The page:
Discussion

The etiology of osteonecrosis of the femoral head has been unclear, although young patients under 40 years of age are frequently affected, with progression to femoral head collapse and degenerative arthritis. Options for treatment range from simple observation to surgical procedures. Surgical treatment can be largely categorized into joint salvage procedure and THA. THA has been known to be the one and only definitive treatment for osteonecrosis of the femoral head that directly removed the lesion and renewed the articular surface. Nevertheless, THA is not a permanent treatment. It should not be a final choice in young patients because new problems such as prosthetic wear, osteolysis, and loosening have developed in THA, requiring later revision surgery. Therefore, it is reasonable to perform a salvage procedure for those patients who are young and are diagnosed early.

Core decompression, nonvascularized or vascularized bone graft, and transtro-chanteric rotational osteotomy were developed and performed as head preservation procedures. Core decompression has its theoretical basis in the following principles: first, pain relief from decreasing intraosseous pressure; second, decompression of interstitial edema; and third, neovascularization that eventually alleviates femoral head necrosis [15]. Many investigators believe that temporary symptom relief can be expected from core decompression, but it is hard to prevent femoral head collapse if the necrotic lesion is large [16,17]. Vascularized bone grafting was introduced by Judet and associates [18] and popularized by Urbaniak and associates [19]. However, Urbaniak reported that vascularized bone grafting requires a surgeon experienced in microsurgical technique, and because fibular bone is sacrificed, weight-bearing is restricted for 6 months, eventually leading to weakness of ankle dorsiflexion, sensory deficit, and progressive foot pain.

In 1980, Wagner and Zeiler proposed transtrochanteric rotational osteotomy, but compared to classical procedures it was difficult and the results were quite similar or unsatisfactory [20]. Sugioka [12] introduced a new method of transtrochanteric rotational osteotomy, and it has been performed as one of the procedures for osteone-

crosis of femoral head. Sugioka transtrochanteric rotational osteotomy is applied to young patients with an intact posterior femoral area so that the necrotic zone is shifted to a lesser weight-bearing portion of the posteroinferior aspect. The weight-bearing surface is replaced by healthy bone or cartilage, aiming at elimination of shearing forces in the femoral head and progressive collapse and realignment of the articular surface of the subluxated femoral head [13,17].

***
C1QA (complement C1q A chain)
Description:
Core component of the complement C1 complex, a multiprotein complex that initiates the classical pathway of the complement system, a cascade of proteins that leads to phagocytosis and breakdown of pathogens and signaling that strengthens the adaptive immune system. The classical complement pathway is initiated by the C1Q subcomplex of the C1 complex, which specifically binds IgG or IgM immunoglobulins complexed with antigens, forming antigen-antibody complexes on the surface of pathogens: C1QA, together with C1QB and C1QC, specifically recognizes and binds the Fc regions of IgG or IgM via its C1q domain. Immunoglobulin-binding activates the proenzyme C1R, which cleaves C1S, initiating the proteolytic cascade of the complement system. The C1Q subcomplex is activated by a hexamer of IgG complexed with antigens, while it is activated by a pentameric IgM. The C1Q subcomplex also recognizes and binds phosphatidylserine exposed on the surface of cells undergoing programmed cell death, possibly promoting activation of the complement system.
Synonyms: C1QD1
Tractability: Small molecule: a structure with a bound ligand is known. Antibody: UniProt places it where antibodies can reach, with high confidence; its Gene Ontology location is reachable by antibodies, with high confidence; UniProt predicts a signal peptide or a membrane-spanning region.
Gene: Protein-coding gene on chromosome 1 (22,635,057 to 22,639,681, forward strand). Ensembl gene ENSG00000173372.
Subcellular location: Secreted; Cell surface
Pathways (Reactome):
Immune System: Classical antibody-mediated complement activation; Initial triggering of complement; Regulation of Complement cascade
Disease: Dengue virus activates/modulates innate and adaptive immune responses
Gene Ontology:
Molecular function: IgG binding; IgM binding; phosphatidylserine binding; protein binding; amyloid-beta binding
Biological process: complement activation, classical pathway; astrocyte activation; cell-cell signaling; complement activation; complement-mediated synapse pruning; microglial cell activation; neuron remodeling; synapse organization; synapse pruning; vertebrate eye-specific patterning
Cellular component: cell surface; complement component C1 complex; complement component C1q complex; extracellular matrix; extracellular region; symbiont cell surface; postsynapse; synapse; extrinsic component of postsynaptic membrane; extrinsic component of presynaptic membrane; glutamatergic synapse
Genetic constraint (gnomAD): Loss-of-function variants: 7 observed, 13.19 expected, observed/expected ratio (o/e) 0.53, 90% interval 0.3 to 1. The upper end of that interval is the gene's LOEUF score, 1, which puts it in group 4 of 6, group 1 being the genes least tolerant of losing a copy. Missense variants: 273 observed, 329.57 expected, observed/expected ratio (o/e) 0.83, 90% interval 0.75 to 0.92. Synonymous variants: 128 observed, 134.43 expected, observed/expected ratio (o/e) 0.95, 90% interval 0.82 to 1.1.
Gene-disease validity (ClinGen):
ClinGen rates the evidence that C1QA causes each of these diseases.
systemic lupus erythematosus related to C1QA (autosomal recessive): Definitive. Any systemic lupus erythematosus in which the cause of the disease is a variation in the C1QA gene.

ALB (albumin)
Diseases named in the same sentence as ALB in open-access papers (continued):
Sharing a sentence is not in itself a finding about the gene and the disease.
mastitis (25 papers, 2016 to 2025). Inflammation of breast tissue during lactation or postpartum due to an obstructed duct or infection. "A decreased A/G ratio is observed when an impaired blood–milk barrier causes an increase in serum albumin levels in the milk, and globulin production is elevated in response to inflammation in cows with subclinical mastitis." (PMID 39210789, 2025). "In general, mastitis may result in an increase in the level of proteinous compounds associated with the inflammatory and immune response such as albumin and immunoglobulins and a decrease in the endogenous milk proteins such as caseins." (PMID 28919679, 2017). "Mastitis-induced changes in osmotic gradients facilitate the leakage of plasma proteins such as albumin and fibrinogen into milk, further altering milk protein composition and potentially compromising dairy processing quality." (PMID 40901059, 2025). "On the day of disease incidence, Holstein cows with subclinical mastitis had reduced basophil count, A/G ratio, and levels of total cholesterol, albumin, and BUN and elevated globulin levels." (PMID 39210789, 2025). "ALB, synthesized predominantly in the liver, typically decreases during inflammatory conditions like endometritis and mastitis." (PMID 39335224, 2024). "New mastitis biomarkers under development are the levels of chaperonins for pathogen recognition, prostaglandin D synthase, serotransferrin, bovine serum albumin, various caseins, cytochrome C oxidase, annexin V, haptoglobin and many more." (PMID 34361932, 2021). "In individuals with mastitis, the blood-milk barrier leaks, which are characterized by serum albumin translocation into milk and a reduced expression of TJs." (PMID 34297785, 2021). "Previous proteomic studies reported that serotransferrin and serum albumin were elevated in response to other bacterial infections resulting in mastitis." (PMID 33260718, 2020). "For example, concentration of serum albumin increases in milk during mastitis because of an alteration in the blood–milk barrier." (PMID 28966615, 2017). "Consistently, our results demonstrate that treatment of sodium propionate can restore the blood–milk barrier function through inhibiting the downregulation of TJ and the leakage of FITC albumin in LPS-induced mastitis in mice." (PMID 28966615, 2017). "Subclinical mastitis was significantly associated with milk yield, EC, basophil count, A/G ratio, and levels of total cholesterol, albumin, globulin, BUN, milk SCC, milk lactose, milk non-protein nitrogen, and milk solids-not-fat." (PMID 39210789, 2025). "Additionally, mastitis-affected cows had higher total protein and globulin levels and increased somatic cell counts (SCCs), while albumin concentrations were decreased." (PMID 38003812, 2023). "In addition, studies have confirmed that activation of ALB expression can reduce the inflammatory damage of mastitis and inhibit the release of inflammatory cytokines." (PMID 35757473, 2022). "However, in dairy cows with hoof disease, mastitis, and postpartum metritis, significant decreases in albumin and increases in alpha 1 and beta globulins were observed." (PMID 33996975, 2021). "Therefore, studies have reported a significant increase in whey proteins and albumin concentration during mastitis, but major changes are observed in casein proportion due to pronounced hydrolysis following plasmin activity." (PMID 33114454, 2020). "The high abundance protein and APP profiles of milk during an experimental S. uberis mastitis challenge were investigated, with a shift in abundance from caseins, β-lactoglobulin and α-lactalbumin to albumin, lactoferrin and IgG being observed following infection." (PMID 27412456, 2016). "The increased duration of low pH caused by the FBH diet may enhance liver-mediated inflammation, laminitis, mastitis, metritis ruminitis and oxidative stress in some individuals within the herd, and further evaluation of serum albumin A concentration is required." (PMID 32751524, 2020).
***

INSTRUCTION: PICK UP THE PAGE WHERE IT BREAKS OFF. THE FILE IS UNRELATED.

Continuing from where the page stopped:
Sugioka reported a 86% success rate in 11 years of follow-up study; not only the early necrotic stage but also Ficat stage III and IV with advanced collapse and arthritic change had 73% and 68% success rates, respectively [13]. Maistrelli and associates [21] reported transtrochanteric rotational osteotomy is not permanent, but those young patients who have neither metabolic bone disease nor articular destruction can gain enough time to delay THA. Although successful results were seen on short-term follow-up, long-term follow-up results were variable and not quite satisfactory [21,22]. Some authors reported a 50% success rate after transtrochanteric osteotomy [23], and Ohzono and associates [4] proposed that lack of skilled surgical technique or inappropriate patient selection or fixation causes a high failure rate. Our modified trans-trochanteric osteotomy for rotational osteotomy in which the greater trochanter is not detached has several advantages: no greater trochanteric fixation is needed, operation time is shortened, additional procedures such as muscle pedicle vascularized or nonvascularized bone graft can be combined, early rehabilitation is possible because shear force is reduced, and subsequent THA is not affected because the greater tro-chanter anatomy is not altered. However, our modification is also technically demanding. It may be reasonable that it is performed by only experienced surgeons if a good outcome is to be expected.

In our study, overall early survival rate was 90%. Although this study had a short-term follow-up, we had 62% success rate even in stage IV patients, in whom joint preservation is usually known to be impossible, thus effectively delaying performing THA.

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